# Compiler Design - Lexical Analysis

Lexical analysis is the first phase of a compiler. It takes the modified source code from language preprocessors that are written in the form of sentences. The lexical analyzer breaks these syntaxes into a series of tokens, by removing any whitespace or comments in the source code.

If the lexical analyzer finds a token invalid, it generates an error. The lexical analyzer works closely with the syntax analyzer. It reads character streams from the source code, checks for legal tokens, and passes the data to the syntax analyzer when it demands.

## Tokens

Lexemes are said to be a sequence of characters (alphanumeric) in a token. There are some predefined rules for every lexeme to be identified as a valid token. These rules are defined by grammar rules, by means of a pattern. A pattern explains what can be a token, and these patterns are defined by means of regular expressions.

In programming language, keywords, constants, identifiers, strings, numbers, operators and punctuations symbols can be considered as tokens.

For example, in C language, the variable declaration line

int value = 100;

contains the tokens:

int (keyword), value (identifier), = (operator), 100 (constant) and ; (symbol).

## Specifications of Tokens

Let us understand how the language theory undertakes the following terms:

### Alphabets

Any finite set of symbols {0,1} is a set of binary alphabets, {0,1,2,3,4,5,6,7,8,9,A,B,C,D,E,F} is a set of Hexadecimal alphabets, {a-z, A-Z} is a set of English language alphabets.

### Strings

Any finite sequence of alphabets is called a string. Length of the string is the total number of occurrence of alphabets, e.g., the length of the string tutorialspoint is 14 and is denoted by |tutorialspoint| = 14. A string having no alphabets, i.e. a string of zero length is known as an empty string and is denoted by ε (epsilon).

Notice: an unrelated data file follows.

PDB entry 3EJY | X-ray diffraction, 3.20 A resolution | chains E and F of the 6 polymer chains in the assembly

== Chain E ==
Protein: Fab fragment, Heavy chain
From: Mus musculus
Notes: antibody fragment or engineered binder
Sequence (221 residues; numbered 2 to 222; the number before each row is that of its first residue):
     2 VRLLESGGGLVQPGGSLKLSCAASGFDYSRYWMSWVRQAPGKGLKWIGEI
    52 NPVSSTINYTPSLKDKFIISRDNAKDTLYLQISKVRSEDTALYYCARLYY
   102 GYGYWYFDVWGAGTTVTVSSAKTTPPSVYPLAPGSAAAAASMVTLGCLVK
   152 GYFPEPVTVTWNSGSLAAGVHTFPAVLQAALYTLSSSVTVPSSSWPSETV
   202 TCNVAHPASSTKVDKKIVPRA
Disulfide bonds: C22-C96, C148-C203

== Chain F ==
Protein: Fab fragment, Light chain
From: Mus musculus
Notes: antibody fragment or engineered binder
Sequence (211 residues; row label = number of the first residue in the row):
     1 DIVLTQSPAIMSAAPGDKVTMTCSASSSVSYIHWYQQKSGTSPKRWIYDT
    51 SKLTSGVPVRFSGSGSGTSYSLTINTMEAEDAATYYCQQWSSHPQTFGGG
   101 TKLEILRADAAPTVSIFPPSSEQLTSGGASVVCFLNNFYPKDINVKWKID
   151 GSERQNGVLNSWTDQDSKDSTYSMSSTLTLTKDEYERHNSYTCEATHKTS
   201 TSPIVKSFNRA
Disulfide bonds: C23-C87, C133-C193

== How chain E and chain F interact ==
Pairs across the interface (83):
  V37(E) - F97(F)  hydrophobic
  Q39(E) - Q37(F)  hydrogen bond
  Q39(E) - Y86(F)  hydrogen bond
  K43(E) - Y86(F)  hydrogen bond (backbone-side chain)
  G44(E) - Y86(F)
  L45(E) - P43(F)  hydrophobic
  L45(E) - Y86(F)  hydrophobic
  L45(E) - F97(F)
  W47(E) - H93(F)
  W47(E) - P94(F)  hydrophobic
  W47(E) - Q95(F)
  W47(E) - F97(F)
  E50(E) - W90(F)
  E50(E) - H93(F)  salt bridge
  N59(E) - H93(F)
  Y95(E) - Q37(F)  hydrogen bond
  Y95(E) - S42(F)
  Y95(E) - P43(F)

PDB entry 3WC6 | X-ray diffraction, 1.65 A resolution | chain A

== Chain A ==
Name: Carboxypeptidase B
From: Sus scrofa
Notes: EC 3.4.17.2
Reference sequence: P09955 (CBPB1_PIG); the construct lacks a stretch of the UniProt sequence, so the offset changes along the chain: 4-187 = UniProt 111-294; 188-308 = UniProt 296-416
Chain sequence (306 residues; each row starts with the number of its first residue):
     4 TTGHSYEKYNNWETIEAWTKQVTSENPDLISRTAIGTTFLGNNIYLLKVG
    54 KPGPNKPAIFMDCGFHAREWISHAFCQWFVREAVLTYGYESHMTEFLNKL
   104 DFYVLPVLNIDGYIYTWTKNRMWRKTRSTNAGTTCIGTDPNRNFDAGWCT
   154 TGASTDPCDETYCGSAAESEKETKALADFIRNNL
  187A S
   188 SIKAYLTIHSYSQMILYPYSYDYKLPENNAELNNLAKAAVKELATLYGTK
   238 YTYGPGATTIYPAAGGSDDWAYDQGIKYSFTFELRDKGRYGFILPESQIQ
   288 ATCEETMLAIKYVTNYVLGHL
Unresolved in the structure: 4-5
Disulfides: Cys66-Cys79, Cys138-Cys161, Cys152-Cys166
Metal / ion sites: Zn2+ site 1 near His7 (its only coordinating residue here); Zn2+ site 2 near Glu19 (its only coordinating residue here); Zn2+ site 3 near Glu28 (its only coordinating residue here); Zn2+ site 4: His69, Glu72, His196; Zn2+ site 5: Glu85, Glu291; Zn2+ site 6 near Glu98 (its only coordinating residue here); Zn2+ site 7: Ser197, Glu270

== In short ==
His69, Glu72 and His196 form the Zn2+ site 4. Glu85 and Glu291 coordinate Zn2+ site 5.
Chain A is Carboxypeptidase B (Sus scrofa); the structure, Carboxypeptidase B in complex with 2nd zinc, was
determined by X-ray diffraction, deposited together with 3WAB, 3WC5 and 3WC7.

### Special Symbols

A typical high-level language contains the following symbols:-

Arithmetic Symbols | Addition(+), Subtraction(-), Modulo(%), Multiplication(*), Division(/) |

Punctuation | Comma(,), Semicolon(;), Dot(.), Arrow(->) |

Assignment | = |

Special Assignment | +=, /=, *=, -= |

Comparison | ==, !=, <, <=, >, >= |

Preprocessor | # |

Location Specifier | & |

Logical | &, &&, |, ||, ! |

Shift Operator | >>, >>>, <<, <<< |

### Language

A language is considered as a finite set of strings over some finite set of alphabets. Computer languages are considered as finite sets, and mathematically set operations can be performed on them. Finite languages can be described by means of regular expressions.

## Longest Match Rule

When the lexical analyzer read the source-code, it scans the code letter by letter; and when it encounters a whitespace, operator symbol, or special symbols, it decides that a word is completed.

**For example:**

int intvalue;

While scanning both lexemes till ‘int’, the lexical analyzer cannot determine whether it is a keyword *int* or the initials of identifier int value.

The Longest Match Rule states that the lexeme scanned should be determined based on the longest match among all the tokens available.

The lexical analyzer also follows **rule priority** where a reserved word, e.g., a keyword, of a language is given priority over user input. That is, if the lexical analyzer finds a lexeme that matches with any existing reserved word, it should generate an error.